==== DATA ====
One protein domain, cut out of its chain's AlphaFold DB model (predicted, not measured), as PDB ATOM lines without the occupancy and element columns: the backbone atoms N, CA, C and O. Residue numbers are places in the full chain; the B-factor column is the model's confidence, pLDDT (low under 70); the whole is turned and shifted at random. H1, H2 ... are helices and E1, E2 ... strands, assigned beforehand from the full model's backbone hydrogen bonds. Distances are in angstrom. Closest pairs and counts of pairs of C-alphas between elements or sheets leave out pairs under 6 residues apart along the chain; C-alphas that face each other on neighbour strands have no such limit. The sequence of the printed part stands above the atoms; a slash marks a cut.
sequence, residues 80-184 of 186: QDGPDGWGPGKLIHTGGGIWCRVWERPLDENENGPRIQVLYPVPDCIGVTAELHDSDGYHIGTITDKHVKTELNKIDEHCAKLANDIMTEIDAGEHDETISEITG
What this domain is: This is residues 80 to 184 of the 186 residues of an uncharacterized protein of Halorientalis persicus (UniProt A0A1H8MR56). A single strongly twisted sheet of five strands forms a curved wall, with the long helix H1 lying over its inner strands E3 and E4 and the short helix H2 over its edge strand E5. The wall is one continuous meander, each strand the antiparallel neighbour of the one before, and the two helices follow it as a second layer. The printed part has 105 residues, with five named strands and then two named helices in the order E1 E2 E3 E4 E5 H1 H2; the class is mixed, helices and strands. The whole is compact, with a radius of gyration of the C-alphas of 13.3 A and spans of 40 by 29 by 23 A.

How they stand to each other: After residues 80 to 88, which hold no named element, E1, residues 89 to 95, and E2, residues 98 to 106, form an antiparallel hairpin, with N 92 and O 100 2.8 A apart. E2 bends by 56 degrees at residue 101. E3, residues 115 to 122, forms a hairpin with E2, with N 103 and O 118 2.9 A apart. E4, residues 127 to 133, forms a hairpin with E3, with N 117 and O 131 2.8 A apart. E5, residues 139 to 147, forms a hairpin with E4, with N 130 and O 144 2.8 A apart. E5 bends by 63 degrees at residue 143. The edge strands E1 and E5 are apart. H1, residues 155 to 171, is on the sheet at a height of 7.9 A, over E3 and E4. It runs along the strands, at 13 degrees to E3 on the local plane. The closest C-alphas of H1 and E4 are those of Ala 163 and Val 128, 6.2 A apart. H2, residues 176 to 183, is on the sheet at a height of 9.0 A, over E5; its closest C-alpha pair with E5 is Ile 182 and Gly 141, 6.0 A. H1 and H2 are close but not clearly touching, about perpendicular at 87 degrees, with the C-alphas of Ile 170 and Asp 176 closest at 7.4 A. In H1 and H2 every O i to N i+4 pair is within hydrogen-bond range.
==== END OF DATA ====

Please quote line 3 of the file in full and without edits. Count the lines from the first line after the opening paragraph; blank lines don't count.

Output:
How they stand to each other: After residues 80 to 88, which hold no named element, E1, residues 89 to 95, and E2, residues 98 to 106, form an antiparallel hairpin, with N 92 and O 100 2.8 A apart. E2 bends by 56 degrees at residue 101. E3, residues 115 to 122, forms a hairpin with E2, with N 103 and O 118 2.9 A apart. E4, residues 127 to 133, forms a hairpin with E3, with N 117 and O 131 2.8 A apart. E5, residues 139 to 147, forms a hairpin with E4, with N 130 and O 144 2.8 A apart. E5 bends by 63 degrees at residue 143. The edge strands E1 and E5 are apart. H1, residues 155 to 171, is on the sheet at a height of 7.9 A, over E3 and E4. It runs along the strands, at 13 degrees to E3 on the local plane. The closest C-alphas of H1 and E4 are those of Ala 163 and Val 128, 6.2 A apart. H2, residues 176 to 183, is on the sheet at a height of 9.0 A, over E5; its closest C-alpha pair with E5 is Ile 182 and Gly 141, 6.0 A. H1 and H2 are close but not clearly touching, about perpendicular at 87 degrees, with the C-alphas of Ile 170 and Asp 176 closest at 7.4 A. In H1 and H2 every O i to N i+4 pair is within hydrogen-bond range.